The Vikings get a potential long-term starter at either left or right guard in Yankey, a massive lineman who also played at both tackle spots. He's a little slow on his feet, but he'll bring power and typical Stanford physicality to the Vikings line. Minnesota is very good up front already, but the two guard spots had room for improvement. Yankey has starter ability, and it wouldn't be at all surprising if he's playing alongside center John Sullivan at some point in 2014. The Vikings again got great value here.

     

    6.182: CB/S Antone Exum, Virginia Tech

    Exum wouldn't have been an option for Minnesota at No. 182 had he not shredded his knee early in 2013. He returned but wasn't the same player as a senior. The Vikings are drafting him hoping he'll be more of the guy he was in 2012, when he dominated receivers at the line of scrimmage and had elite production on the football (16 pass breakups, five interceptions). Either Exum won't ever be the same post-injury, or he just needed a year to get his legs back under him. If he returns to his 2012 form, the Vikings will get a starting-level NFL cornerback in the sixth round. Exum also has safety potential. 

     

    7.223: OLB Brandon Watts, Georgia Tech

    In the seventh round, you can roll the dice and gamble on a player. Watts is the ideal shot in the dark. He doesn't have great size (225 pounds), but few linebackers in this draft are faster or more fluid stopping and starting. His rare athletic traits are worth molding as a seventh-rounder. And, at the very worst, he could become a terror on special teams. 

The Bad

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    John Raoux/Associated Press

    The questionable of the Vikings draft...

     

    3.96: RB Jerick McKinnon, Georgia Southern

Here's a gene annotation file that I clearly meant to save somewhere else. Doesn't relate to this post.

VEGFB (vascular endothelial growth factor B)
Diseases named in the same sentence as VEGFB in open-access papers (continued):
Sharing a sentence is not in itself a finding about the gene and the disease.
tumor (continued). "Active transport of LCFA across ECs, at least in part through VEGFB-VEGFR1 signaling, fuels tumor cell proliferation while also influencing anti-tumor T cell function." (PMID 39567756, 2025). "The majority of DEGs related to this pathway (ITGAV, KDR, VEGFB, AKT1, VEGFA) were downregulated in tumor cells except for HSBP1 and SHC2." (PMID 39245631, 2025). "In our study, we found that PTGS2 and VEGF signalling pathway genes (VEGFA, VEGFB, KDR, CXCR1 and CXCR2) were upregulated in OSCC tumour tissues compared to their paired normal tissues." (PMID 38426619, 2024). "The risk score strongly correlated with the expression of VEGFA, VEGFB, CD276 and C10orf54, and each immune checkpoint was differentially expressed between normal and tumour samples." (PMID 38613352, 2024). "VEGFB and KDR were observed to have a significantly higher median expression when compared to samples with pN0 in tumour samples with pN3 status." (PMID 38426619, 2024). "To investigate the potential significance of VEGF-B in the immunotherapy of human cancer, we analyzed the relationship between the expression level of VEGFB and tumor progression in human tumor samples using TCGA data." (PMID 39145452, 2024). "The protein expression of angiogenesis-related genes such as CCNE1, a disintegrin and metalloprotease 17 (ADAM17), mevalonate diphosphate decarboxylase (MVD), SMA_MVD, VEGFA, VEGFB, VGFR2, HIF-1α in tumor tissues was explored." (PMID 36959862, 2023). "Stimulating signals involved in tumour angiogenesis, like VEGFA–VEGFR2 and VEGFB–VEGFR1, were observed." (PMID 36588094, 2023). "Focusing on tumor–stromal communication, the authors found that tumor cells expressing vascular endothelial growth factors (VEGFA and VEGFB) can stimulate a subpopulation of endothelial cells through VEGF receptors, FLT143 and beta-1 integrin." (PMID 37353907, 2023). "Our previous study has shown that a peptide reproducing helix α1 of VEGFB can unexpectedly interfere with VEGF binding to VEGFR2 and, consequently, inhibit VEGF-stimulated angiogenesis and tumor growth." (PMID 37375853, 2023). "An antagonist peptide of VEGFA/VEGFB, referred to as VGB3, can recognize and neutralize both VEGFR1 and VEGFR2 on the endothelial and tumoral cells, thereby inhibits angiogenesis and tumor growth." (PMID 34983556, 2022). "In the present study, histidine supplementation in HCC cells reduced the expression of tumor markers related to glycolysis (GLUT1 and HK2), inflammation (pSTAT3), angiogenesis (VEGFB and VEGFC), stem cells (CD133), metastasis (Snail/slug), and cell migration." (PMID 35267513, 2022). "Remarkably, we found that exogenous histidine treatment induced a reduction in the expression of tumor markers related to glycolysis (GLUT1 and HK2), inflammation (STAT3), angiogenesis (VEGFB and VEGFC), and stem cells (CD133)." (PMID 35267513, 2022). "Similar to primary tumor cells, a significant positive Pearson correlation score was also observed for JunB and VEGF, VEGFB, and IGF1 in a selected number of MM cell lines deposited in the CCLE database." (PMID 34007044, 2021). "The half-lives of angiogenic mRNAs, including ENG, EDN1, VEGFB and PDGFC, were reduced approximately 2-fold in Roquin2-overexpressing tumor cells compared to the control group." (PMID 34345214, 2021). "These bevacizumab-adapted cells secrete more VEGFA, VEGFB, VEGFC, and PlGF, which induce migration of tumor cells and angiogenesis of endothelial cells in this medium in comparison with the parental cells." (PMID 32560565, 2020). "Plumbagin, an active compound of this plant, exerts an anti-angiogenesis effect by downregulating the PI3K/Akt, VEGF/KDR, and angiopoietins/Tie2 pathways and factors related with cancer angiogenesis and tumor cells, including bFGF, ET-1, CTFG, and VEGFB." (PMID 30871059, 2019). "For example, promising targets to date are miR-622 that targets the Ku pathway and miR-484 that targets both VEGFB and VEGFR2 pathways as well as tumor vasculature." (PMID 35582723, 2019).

The Vikings needed a backup running back, and they've apparently found one in McKinnon. He blew the doors off the combine with some impressive numbers (no seriously, check them out). It's easy to project McKinnon as a potential Darren Sproles-like player for Norv Turner, but McKinnon caught only 10 passes in college and in no way is he the same kind of elusive player as Sproles. Might the Vikings have been better off taking a more accomplished receiver to back up Adrian Peterson? Devonta Freeman felt like a perfect fit, and he was on the board (later selected by Atlanta at 103). Taking McKinnon in the top-100 picks had a gamble-feel to it. 

     

    6.184: CB Kendall James, Maine

    James makes up for his 5'10" frame with impressive leaping ability (39 inches), but this is still a small, light (180 lbs) cornerback with short arms and small hands. He'll now have to transition from the FCS to the NFL, and no one can be sure if he's physically ready for the jump. It won't help that he's being placed into a division with tall, physical receivers. James will need to find his way as a nickelback, but he didn't play a bunch in the slot at Maine. He's a big projection. E.J. Gaines might have been the safer pick. 

     

     

The Baffling

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    Joe Robbins/Getty Images

    The worst from the Vikings draft...

     

    I went through Minnesota's 10 picks several times, each successive time attempting to be more critical than the last, to find anything "baffling" about the Vikings draft. I found nothing.

    You can argue, as I have done, that Jerick McKinnon and Kendall James were not the best fits at their respective draft locations. But the counter arguments against those criticisms are just as valid. McKinnon is a freak athlete capable of causing matchup problems and James has good upside, despite his size. 

    You can nit-pick and say the Vikings didn't add a receiver in a deep class of pass-catchers, or that the defense did not add a pure safety or middle linebacker, but those are very minor details for a collection of picks that looks—on the surface—like one of the best classes in this entire draft.